- (1807–1882)Born in Nice to a sea captain father, the young Garibaldi was a professional revolutionary. He took part in the Mazzinian uprising against the Piedmontese monarchy in 1834 and, following its suppression, was condemned to death for his role in the fighting. Garibaldi, however, had fled to Brazil. There, he met his first wife, Anita, and fought gallantly for six years (1836–1842) on behalf of the South Rio Grande republic, trying to achieve independence. Garibaldi ended the war as admiral of the would-be republic’s small fleet. In 1846, he organized and commanded the Italian legion that fought for Uruguay in its war against Argentina. Garibaldi’s reputation as the “hero of two worlds,” and his familiar penchant for South American peasant garb, dates from this period.News of the 1848 revolutions, however, prompted his return to Turin. Garibaldi fought bravely against the Austrians in Lombardy and in defense of the Roman republic in the spring of 1849. Together with a faithful band of volunteers and Anita, Garibaldi broke out of Romeand retreated toward Venice, which was still resisting Austrian rule. After suffering heavy casualties, they were forced to take refuge in the swamps surrounding Ravenna, where Anita died of exhaustion. Garibaldi, at the lowest ebb of his fortunes, was expelled from Piedmont-Sardinia and was forced to lead the life of an exile once more. He worked briefly as a candle-maker in Camden, New Jersey, before returning to Europe in 1854. He established himself in a house on the Sardinian Island of Caprera and gradually became more politically realistic. Under Camillo Benso di Cavour’s influence, Garibaldi accepted that the Piedmontese monarchy offered the best hope of unifying Italy. This renunciation of his Mazzinian and revolutionary principles restored him to favor in Turin, and in 1859 Garibaldi was made a general in the Piedmontese army. Garibaldi was violently critical of the Treaty of Villafranca. In January 1860, he endorsed the latest venture launched by Giuseppe Mazzini, the “Action party,” which openly espoused a policy of liberating southern Italy, Rome, and Venice by military means. To this end, in the spring of 1860, Garibaldi led a corps of red-shirted patriots from Genoa to the assistance of a Mazzinian uprising in Palermo. The “Expedition of the Thousand” is the most famous of all Garibaldi’s military exploits. After landing near Palermo with the support of ships from the British fleet, Garibaldi swiftly took command of the island. On 14 May 1860, he became dictator of Sicily and head of a provisional government that was largely dominated by a native Sicilian who would play an important role in the political future of Italy, Francesco Crispi. With the support of thousands of Sicilian peasants and workers, Garibaldi then invaded the Italian mainland, intent on marching on Rome. He entered Naples in September 1860. He was joined there by the principal republican theorists, Mazzini and Carlo Cattaneo, and for a brief moment it looked as if the process of Italian unification would take a radical turn. Cavour’s shrewdness enabled him to outmaneuver Garibaldi. Piedmontese troops invaded the Papal States, blocking the road to Rome. Garibaldi decided not to compromise Italian unity by risking a conflict with the Piedmontese. On 26 October 1860, he consigned southern Italy to the monarchy. Garibaldi, however, was unable to consider Italian unification complete while Rome remained under clerical domination, protected by French troops. He became a thorn in the side of the first Italian governments by carrying on his own independent foreign policy. In 1862, Garibaldi returned to Sicily to raise another army of volunteers willing to march under the melodramatic slogan “Rome or Death.” The outraged reaction of Napoleon III compelled the Italian government to intervene, and Garibaldi’s advance was halted by Italian troops at Aspromonte in Calabria. There was a skirmish, and Garibaldi was shot in the foot. Garibaldi was briefly imprisoned, but his international fame (especially in England, to which he made a triumphal visit in 1864) soon led to his release. In 1866, Garibaldi led Italian troops in the Trentino, liberating a great part of the Italian-speaking territory under Austrian rule before being ordered to relinquish his gains upon the end of the hostilities between Prussia and Austria. His short reply amply conveyed his disgust at the command: Garibaldi sent a one-word telegram saying obbedisco (I obey). His exploits in the Trentino were a prelude to further impolitic attempts to take Rome in the fall of 1867. Escaping from house arrest on Caprera, he joined 3,000 waiting volunteers in Tuscany. The courage of his amateur troops, however, was no match for the French army defending Rome, and at the small but bloody battle of Mentana on 3 November 1867, Garibaldi was decisively beaten. Once more, he was forced into exile on Caprera. Garibaldi played no role in the liberation of Rome in 1870. His last campaign was on behalf of the French Republic. Garibaldi led a corps of Italian volunteers at the battle of Dijon in the fall of 1870, and his efforts were a useful contribution to what was the only French victory of the Franco–Prussian War. In his last years, Garibaldi dedicated himself to writing his memoirs (and heroic poetry) and became a declared socialist. He died on Caprera in 1882, but his myth has been a powerful influence on Italian political life ever since.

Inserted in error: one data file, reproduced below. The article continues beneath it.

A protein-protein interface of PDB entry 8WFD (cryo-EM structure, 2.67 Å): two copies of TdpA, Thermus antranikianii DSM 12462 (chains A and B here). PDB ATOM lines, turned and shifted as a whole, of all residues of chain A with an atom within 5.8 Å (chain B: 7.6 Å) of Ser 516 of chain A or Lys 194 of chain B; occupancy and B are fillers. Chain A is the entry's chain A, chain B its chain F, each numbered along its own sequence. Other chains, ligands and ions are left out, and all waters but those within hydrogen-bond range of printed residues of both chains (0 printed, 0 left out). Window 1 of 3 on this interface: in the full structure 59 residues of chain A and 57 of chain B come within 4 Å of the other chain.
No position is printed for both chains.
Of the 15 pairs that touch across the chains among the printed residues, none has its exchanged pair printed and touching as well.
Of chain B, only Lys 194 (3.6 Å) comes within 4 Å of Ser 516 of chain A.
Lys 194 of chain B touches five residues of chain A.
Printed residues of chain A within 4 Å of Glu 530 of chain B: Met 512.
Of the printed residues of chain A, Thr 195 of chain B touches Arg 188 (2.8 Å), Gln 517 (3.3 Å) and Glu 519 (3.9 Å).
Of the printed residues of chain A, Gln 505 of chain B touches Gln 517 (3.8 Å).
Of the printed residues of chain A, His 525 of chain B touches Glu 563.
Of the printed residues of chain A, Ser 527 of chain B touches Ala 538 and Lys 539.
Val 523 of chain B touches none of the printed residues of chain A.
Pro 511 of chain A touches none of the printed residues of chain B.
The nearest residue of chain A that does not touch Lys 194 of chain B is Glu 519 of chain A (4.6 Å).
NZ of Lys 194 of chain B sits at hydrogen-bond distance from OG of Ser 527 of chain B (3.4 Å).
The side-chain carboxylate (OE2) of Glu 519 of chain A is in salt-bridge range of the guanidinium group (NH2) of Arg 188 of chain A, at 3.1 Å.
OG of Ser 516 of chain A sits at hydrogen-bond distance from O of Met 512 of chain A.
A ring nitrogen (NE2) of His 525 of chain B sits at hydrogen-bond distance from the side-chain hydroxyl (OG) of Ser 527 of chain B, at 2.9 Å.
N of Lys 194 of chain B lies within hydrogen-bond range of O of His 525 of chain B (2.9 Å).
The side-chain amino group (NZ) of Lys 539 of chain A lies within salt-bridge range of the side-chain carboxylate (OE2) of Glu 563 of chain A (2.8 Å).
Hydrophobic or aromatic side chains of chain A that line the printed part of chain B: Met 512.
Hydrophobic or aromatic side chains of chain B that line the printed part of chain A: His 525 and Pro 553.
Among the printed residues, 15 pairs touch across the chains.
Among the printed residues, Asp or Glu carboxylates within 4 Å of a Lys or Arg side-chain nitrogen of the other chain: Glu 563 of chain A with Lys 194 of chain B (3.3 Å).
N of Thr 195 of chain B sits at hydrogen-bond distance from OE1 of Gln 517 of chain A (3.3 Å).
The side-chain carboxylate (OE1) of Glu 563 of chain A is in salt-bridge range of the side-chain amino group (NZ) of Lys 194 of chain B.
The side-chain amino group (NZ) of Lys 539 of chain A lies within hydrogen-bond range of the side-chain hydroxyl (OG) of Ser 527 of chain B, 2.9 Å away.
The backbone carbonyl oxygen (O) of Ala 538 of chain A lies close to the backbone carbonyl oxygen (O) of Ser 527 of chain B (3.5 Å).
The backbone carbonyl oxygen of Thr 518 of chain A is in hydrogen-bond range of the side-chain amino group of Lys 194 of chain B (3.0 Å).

Historical Dictionary of Modern Italy. Mark F. Gilbert & K. Robert Nilsson. 2007.
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Garibaldi, Giuseppe — (1807–1882) An Italian patriot, soldier, adventurer, revolutionary, and politician instrumental in the unification of Italy, Giuseppe Garibaldi was born in Nice in 1807 in what was then the kingdom of Sardinia. Garibaldi joined Young Italy, a… … Encyclopedia of the Age of Imperialism, 1800–1914